What can Businesses Learn from the 1918 Spanish Flu and Apply to the COVID-19 Response Today
Although there is a great deal of speculation surrounding the social and economic outcomes of the novel coronavirus (Covid-19) pandemic, examining prior public health emergencies can provide some insight into these questions. A recent NBER analysis reminds us that when the Spanish Flu wreaked worldwide havoc just over 100 years ago, a third of the global population was assumed to be infected. Although the global mortality rate was 2%, the mortality rate in the US was only 0.5%—possibly due to its favorable GDP prior to the outbreak.
However, within the US, that 0.5% death toll from 1918-1920 led to a 1.5% decrease in Gross Domestic Product (GDP) and 2.1% decrease in consumption. Along with increased inflation (5%), drops were found in returns of stock (-7%) and government bond (-3.5%). Global GDP and consumption decreases were even higher, resulting in even larger drops in stock and bond returns.
While advances in public health over the last century will likely prevent the rate of deaths seen with the Spanish Flu, the economy today is seeing large resource scarcities and GDP decreases as less travel and trade occur. The International Monetary Fund currently predicts an overall GDP loss of 5.9% in the US for 2020. If history is to be repeated, however, these consequences hopefully will be be short-lived.
An implication for businesses is that without measures taken by governments and central banks, capital to restart operations may be in short supply when the pandemic subsides. This underscores the importance of ensuring employees— the main drivers of business growth and success—receive the support they need during the crisis. Businesses that provide ongoing care to employees can mitigate the impact of chronic health issues and mental health challenges during these unprecedented times and safeguard the valuable skillsets and productivity of current employees.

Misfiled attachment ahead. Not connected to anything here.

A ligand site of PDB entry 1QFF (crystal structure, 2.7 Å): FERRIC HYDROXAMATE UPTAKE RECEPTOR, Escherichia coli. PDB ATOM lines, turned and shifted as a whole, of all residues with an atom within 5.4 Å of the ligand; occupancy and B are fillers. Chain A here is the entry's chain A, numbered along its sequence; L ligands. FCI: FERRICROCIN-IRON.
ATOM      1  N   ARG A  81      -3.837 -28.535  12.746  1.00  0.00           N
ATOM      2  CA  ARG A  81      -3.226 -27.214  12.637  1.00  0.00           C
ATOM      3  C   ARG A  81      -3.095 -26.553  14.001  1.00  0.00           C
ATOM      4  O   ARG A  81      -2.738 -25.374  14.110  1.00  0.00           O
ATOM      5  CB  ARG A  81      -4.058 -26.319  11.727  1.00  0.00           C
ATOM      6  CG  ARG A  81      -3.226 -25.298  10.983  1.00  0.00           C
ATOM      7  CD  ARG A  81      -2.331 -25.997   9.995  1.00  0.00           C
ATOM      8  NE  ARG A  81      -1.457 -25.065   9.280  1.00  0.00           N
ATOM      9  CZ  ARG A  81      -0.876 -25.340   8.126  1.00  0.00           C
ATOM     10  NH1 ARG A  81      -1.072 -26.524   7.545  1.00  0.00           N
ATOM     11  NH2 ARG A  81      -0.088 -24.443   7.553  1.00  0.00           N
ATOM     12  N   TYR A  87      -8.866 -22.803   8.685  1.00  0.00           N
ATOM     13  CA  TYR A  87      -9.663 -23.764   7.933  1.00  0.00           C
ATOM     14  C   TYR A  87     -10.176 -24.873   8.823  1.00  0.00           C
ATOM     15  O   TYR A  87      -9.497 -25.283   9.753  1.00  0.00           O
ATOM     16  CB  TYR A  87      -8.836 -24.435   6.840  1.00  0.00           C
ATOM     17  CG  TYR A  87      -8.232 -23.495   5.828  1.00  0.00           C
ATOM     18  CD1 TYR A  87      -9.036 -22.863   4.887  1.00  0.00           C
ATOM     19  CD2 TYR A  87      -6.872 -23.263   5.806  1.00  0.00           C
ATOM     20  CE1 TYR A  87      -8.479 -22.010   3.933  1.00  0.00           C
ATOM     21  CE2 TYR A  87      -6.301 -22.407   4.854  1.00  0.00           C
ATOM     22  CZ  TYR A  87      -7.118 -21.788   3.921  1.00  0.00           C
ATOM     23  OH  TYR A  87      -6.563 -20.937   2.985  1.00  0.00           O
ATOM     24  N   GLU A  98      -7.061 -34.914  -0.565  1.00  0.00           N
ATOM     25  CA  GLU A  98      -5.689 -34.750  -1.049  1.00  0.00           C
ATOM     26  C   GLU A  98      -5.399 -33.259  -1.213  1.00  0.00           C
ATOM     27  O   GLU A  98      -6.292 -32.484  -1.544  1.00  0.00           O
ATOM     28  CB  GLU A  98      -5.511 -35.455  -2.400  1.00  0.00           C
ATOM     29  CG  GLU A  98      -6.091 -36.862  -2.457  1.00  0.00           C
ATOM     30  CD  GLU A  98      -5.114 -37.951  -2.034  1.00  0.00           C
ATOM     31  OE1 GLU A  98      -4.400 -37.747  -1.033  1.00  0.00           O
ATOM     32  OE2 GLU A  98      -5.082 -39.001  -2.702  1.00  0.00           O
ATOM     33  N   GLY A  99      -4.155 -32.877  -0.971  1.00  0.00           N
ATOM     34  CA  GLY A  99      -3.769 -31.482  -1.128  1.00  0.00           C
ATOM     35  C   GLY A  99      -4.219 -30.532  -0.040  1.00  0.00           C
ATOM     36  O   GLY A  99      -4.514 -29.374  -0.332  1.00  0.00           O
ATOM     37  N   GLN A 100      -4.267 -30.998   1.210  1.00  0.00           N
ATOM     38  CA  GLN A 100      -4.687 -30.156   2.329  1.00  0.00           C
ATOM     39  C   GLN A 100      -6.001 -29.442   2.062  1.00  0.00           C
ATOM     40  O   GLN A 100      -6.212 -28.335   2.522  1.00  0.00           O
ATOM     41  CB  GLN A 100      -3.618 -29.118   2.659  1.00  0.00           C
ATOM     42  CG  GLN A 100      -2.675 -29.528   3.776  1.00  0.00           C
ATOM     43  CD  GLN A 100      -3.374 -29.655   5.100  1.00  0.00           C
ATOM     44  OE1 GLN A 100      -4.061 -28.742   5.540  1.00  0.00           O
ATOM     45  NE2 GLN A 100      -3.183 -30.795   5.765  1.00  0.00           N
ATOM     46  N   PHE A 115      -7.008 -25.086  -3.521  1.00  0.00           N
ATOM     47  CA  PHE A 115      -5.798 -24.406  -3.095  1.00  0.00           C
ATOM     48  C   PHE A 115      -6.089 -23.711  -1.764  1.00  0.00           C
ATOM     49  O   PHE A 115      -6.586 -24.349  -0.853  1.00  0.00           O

Developing a health benefits strategy that emphasizes care management and mental wellbeing can help ensure that employees are ready to meet day-to-day operational demands and are resilient and ready to respond in the wake of emergencies. Consider the following:
Ensure Access and Availability of Mental Health Resources
Prioritizing resources for mental health support (e.g. telehealth) can both help mitigate the severity of mental health distress for those who already suffer from conditions such as depression and anxiety. These resources can also benefit those without a prior history to help them combat the additional stress of uncertainty and challenging circumstances related to new work arrangements. In addition, mental health services may help protect against illness.
Create a Smooth Transition to New Work Arrangements
Planning for and communicating alternative work arrangements for employees will help allow business to function during emergency situations and can alleviate stress for concerned employees. Working from home may present challenges, but guidance exists to help.
Plan Ahead for When the Crisis Subsides
Formulating a return to work strategy will help businesses prepare for operations when emergency mandates are lifted.
If you are looking for insights and ideas, employers are currently connecting virtually on IBIBridge to exchange information about their companies’ COVID-19 experiences, strategies and questions. Join in on the conversation today.